The more I learn about the violence currently plaguing LGBT communities, the more it reminds me of the brutal practice of lynching, which has been the focus my research for the past 15 years. Ultimately, both forms of violence are designed to deny targeted groups recognition as citizens. Relying on my expertise regarding racial violence as well as the data on anti-LGBT attacks collected by the National Coalition of Anti-Violence Programs (NCAVP), this essay notes similarities between lynching at the last turn of the century and anti-LGBT violence today. The piece identifies five parallels: 1) the mundane quality of the violence; 2) the role of authorities; 3) the degree to which the success of marginalized groups motivates assault [that is, the role of know-your-place aggression]; 4) the lack of bias classification; and 5) the pervasiveness of sexualized attacks.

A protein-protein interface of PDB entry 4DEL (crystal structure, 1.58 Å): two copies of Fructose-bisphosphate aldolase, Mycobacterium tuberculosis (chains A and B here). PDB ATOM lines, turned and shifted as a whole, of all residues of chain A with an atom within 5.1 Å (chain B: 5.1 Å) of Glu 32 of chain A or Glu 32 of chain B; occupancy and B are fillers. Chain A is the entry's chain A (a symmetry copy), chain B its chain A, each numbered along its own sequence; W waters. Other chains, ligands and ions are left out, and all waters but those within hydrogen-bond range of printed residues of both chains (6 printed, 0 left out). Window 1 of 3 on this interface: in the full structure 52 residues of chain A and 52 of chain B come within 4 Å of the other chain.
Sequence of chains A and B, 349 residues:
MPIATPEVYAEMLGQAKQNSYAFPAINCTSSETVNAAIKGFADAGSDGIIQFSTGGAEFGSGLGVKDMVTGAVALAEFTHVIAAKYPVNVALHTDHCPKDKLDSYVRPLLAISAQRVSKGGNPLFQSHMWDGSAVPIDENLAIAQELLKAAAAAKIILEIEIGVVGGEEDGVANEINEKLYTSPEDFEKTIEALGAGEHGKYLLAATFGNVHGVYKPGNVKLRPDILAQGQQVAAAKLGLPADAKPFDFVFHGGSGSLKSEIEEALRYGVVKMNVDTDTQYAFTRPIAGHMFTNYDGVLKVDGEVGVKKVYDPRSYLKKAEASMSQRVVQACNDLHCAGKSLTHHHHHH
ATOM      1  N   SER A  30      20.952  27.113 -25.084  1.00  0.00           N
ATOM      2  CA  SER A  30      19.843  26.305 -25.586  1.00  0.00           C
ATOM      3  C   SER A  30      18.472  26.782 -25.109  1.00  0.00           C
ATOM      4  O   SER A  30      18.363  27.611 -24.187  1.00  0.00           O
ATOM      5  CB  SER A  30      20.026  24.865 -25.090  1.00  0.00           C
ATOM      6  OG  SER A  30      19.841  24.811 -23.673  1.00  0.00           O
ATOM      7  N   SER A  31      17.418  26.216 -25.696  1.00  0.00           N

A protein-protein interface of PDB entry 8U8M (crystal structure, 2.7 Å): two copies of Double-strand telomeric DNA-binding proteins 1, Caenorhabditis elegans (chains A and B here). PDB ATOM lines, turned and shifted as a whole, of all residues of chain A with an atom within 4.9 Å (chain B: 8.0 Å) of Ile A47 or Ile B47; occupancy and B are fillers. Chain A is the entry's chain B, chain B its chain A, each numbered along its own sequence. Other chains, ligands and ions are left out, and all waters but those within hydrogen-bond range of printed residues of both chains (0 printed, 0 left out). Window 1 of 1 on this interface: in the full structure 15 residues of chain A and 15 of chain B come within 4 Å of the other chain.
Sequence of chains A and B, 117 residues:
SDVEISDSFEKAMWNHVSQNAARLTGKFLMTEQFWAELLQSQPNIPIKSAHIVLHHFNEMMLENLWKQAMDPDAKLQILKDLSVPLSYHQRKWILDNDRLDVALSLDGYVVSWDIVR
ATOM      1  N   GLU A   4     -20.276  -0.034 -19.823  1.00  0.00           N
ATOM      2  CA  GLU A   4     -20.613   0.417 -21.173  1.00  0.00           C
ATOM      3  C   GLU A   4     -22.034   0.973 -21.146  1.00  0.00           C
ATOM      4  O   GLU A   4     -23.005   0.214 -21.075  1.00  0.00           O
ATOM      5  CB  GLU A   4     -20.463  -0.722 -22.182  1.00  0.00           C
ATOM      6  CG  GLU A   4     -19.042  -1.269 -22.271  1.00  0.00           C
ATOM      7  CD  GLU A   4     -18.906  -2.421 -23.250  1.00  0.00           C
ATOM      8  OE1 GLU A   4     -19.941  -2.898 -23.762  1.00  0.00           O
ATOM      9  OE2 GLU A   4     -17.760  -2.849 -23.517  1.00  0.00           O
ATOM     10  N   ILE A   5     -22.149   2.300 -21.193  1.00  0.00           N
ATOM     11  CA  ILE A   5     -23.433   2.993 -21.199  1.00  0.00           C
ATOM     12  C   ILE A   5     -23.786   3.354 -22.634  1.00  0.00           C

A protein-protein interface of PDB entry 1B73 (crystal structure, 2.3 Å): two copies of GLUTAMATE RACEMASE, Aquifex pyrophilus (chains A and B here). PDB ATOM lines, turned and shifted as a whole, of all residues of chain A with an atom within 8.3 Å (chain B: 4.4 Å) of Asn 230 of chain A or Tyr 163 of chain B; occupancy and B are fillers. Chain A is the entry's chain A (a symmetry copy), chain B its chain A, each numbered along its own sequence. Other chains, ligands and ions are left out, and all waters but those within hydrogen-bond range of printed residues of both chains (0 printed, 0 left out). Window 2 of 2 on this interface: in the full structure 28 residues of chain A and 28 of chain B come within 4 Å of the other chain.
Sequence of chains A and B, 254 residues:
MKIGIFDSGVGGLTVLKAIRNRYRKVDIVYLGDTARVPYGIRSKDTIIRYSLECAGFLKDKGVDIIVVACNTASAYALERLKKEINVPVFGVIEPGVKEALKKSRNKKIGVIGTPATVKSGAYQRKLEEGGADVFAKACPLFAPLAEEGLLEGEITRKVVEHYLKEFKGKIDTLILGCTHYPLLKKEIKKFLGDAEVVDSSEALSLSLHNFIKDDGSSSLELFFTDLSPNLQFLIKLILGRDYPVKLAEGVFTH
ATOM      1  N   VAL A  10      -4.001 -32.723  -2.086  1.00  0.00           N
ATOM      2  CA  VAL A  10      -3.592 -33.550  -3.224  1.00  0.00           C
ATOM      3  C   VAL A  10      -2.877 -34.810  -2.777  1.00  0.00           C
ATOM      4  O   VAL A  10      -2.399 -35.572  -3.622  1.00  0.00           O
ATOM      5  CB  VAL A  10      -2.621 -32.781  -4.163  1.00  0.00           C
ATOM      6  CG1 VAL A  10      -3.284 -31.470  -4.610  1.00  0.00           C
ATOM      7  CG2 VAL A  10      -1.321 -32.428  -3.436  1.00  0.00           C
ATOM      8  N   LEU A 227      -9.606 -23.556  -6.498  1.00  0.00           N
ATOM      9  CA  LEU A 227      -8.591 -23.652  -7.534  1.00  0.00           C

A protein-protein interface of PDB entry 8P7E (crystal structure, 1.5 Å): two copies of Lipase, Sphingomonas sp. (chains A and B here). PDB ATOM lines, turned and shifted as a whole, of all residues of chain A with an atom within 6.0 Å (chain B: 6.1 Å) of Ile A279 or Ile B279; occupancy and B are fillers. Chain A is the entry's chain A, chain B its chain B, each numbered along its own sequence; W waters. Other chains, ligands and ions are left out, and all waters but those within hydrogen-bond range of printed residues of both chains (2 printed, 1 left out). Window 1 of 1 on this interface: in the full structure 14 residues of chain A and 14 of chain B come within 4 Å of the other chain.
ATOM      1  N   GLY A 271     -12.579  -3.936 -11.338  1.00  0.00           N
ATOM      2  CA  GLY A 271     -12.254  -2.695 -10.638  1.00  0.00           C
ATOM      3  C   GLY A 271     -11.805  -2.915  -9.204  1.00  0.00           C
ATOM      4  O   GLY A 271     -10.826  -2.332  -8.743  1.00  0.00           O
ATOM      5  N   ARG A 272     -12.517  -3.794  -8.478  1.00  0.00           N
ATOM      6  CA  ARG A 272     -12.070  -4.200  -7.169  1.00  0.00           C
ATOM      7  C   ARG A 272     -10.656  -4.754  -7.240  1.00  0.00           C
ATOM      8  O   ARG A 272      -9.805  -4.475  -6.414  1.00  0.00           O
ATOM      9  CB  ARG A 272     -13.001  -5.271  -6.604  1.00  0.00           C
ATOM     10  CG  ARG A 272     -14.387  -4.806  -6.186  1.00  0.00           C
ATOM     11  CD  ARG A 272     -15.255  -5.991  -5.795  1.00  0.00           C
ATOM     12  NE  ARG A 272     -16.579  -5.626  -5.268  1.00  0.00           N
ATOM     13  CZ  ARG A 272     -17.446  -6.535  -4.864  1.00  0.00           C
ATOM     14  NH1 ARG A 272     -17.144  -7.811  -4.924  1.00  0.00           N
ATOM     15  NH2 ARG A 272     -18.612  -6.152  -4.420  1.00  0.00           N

- marriage equality,
Available at: http://works.bepress.com/koritha_mitchell/16/